Financing Our Newly Added Debt With A Carbon Tax

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Financing our Newly Added Debt with a Carbon Tax

March of 2020 will forever be remembered as an epochal month for the U.S. economy for reasons that go beyond the novel coronavirus pandemic.

Of course, the primary development was the unprecedented slowdown in the U.S. economy triggered by the pandemic, as quarantining made it all but impossible for tens of millions of Americans to continue working. The unemployment rate spiked to nearly 15 percent, ten percentage points above February levels and the highest since the Great Depression.

The government’s amazingly rapid response to mitigate the impact of a stalled economy on its citizenry constitutes another remarkable economic event. While economics textbooks invariably note that it takes a long time for fiscal policy to be enacted and then implemented, people will begin receiving stimulus payments this week, within a month of the advent of quarantines.

The federal government not only acted quickly but it also provided an immense amount of support for businesses, individuals, nonprofits, and others impacted by the massive economic collapse, and the cost of this support will be immense: The 2020 deficit may exceed $3 trillion, twice as high the peak deficits in the aftermath of the 2008-2009 Great Recession and topped only by the World War II years as a percentage of GDP. 

The month also saw the near-collapse of OPEC. Russia’s refusal to adhere to proposed production cuts caused Saudi Arabia to end its long-time practice of keeping substantial spare production capacity available and it flooded the market with oil. A tentative agreement reached recently to reduce OPEC+ production by ten million barrels a day did little to increase prices, which actually briefly went below zero on April 20th. 

The precipitating cause of this conflict was the enormous increase in U.S. oil production spurred by the development of hydraulic fracturing. The U.S. is now the biggest oil producer in the world, and worldwide oil prices have been trending down for nearly a decade largely as a result of its production. In March prices reached their lowest level in nearly twenty years, and natural gas prices in the U.S. are also at historically low levels. The pandemic contributed to the recent price collapse by destroying demand for gasoline.

While lower gasoline prices are good for consumers’ wallets, they eventually induce more households to buy larger, relatively fuel-inefficient vehicles, which harms the environment. To mitigate this behavior the U.S. imposes fuel efficiency standards on car producers selling in the U.S. 

However, another significant economic development of late—buried by Coronavirus news—was the Trump Administration’s formal abandonment of Corporate Average Fuel Efficiency Standard increases imposed by the Obama Administration, which was its most important effort to reduce carbon emissions. While CAFE standards are a woefully imprecise way to reduce carbon emissions—its impact on how much people drive once they obtain a car is negligible at best, for starters—the Obama Administration’s inability to pass a cap and trade bill limited its options. The planned CAFE standards would have mandated an average fuel efficiency to be 54.5 mpg by 2025, up from 35 mpg today. The change takes the increase to 40 mpg.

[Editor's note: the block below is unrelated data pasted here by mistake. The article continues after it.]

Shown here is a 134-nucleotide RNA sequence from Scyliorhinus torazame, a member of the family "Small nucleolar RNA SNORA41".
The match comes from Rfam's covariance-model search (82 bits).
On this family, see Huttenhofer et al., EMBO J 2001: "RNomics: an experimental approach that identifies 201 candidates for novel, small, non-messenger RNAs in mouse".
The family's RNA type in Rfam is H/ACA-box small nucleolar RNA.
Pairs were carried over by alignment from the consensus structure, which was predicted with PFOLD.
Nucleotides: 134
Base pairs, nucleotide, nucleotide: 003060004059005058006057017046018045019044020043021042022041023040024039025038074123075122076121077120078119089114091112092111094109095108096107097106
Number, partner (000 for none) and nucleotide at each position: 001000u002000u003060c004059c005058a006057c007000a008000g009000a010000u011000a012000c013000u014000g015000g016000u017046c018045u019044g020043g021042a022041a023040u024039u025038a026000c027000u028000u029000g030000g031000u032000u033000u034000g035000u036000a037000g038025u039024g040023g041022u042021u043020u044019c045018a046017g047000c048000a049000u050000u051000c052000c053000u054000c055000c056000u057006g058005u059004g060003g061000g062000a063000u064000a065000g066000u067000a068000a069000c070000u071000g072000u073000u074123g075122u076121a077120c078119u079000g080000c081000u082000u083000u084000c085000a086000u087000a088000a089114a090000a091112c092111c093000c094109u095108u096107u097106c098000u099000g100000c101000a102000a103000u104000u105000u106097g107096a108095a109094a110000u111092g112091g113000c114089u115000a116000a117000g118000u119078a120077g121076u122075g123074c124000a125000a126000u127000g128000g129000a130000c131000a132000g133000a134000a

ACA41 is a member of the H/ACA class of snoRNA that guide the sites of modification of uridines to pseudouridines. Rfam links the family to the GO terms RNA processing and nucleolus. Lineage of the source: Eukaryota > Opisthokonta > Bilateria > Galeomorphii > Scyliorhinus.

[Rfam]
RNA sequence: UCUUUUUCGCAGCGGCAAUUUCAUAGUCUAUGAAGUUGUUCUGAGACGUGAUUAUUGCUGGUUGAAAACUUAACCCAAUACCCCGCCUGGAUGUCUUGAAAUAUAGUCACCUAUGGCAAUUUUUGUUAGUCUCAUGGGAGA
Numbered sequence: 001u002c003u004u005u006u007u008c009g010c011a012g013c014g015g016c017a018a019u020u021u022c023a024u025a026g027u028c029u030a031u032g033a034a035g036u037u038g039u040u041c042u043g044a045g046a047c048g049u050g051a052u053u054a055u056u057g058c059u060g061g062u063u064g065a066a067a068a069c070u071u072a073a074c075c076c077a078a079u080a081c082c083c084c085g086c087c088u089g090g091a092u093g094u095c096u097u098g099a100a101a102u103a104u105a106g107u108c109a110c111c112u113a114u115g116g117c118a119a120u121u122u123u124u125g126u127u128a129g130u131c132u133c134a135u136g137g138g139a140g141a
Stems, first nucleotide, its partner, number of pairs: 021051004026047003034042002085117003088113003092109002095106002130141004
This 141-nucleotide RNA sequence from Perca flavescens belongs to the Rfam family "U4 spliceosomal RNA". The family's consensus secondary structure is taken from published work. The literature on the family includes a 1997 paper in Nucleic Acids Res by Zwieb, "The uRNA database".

A Need For Revenue

This confluence of sharply higher deficits, sharply lower oil prices, and the demise of a (semi-effective) tool to limit carbon emissions create a propitious time to introduce a carbon tax to the U.S. economy. Lower energy prices mean that its impact on consumers would be negligible; for instance, imposing a $50 per ton price on carbon emissions—close to what some economists estimate to be sufficient to see sizable reductions in greenhouse gas emissions—would increase gasoline prices by about 50 cents a gallon, or to about where prices were in December.

Such a carbon tax would raise an estimated $2.2 trillion over the next decade, almost precisely the budget cost of the CARES bill passed by Congress. It would also have less of an impact on economic growth as an income tax. 

The reaction by Congress to quickly provide financial assistance to U.S. businesses and newly unemployed workers was admirable, but the U.S. cannot simply add two trillion dollars to its deficit in one fell swoop in an era where we are already running trillion dollar annual deficits without making an allowance for paying it back. 

It is also essential that we take serious steps to reduce carbon emissions. Imposing a carbon tax that would generate revenue sufficient to pay for the pandemic relief bill while energy prices are historically low would constitute a profound act of governing.

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